Europe's top banks cut 80,000 more staff in post-crisis overhaul... Read more

Putin plays gas card in Ukraine crisis. Vladimir Putin has warned Europe it may face a shutdown of Russian natural gas supplies if it fails to help Ukraine settle its enormous Russian gas bill - a debt that far exceeds a bailout package offered by the International Monetary Fund. The Russian President's letter to 18 mostly Eastern European leaders, released yesterday by the Kremlin, aimed to divide the 28-nation European Union and siphon off to Russia the billions that the international community plans to lend to Ukraine... Read more

US Treasury Secretary Jacob Lew has urged other countries to contribute more to the economic rescue of Ukraine. He told the International Monetary Fund (IMF) that Ukraine's "sizeable financing needs" meant other nations must add to its $1bn (£597m, 720m euros) loan guarantee. The appeal came as Ukraine's interim prime minister offered to devolve more powers to eastern regions. Pro-Russian separatists there are defying the government... Read more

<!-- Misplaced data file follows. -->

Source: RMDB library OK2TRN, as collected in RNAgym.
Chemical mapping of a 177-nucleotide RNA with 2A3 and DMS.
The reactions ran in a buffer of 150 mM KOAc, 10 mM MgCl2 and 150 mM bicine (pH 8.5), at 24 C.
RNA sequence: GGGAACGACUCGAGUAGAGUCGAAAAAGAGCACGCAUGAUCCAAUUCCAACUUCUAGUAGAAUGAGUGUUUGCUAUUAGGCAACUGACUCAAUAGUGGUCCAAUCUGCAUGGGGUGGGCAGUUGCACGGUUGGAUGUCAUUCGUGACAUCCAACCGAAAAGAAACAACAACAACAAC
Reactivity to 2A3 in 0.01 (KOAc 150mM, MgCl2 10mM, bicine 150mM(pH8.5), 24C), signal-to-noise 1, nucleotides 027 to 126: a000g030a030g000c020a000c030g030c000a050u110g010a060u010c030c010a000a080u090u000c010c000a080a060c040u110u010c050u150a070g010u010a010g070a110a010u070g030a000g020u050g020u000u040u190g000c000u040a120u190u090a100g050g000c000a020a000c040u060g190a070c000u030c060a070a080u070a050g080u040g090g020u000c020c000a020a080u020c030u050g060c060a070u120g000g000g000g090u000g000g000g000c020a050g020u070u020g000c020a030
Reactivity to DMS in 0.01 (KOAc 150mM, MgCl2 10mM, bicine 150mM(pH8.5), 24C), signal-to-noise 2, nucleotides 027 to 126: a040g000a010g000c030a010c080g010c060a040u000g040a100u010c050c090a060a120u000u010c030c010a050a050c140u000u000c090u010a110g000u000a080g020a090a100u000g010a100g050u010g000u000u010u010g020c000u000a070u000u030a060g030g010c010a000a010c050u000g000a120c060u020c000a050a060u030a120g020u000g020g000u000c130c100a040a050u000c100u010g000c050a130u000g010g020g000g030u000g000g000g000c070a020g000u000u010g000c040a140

Symrise AG’s planned 1.3 billion-euro ($1.8 billion) purchase of French flavors and pet-food additive maker Diana Group helps the German company close the gap on larger rivals Givaudan SA and International Flavors & Fragrances Inc. The company has entered into exclusive talks with owner Paris-based buyout firm Ardian Sarl, formerly known as Axa Private Equity. A deal is expected to be completed in the third quarter, Holzminden, Germany-based Symrise said in a statement. It expects the acquisition to be earnings accretive from 2015... Read more

China water contamination affects 2.4m after oil leak... Read more

Prime Minister Shinzo Abe’s bid to vault Japan out of 15 years of deflation risks losing public support by spurring too much inflation too quickly as companies add extra price increases to this month’s sales-tax bump. Businesses from Suntory Beverage and Food Ltd. to beef bowl chain Yoshinoya Holdings Co. have raised costs more than the 3 percentage point levy increase. This month’s inflation rate could be 3.5 percent, the fastest since 1982, according to Yoshiki Shinke, the most accurate forecaster of Japan’s economy for two years running in data compiled by Bloomberg... Read more

Analysis - Stephen Evans: Germans not keen to ruffle Russian feathers... Read more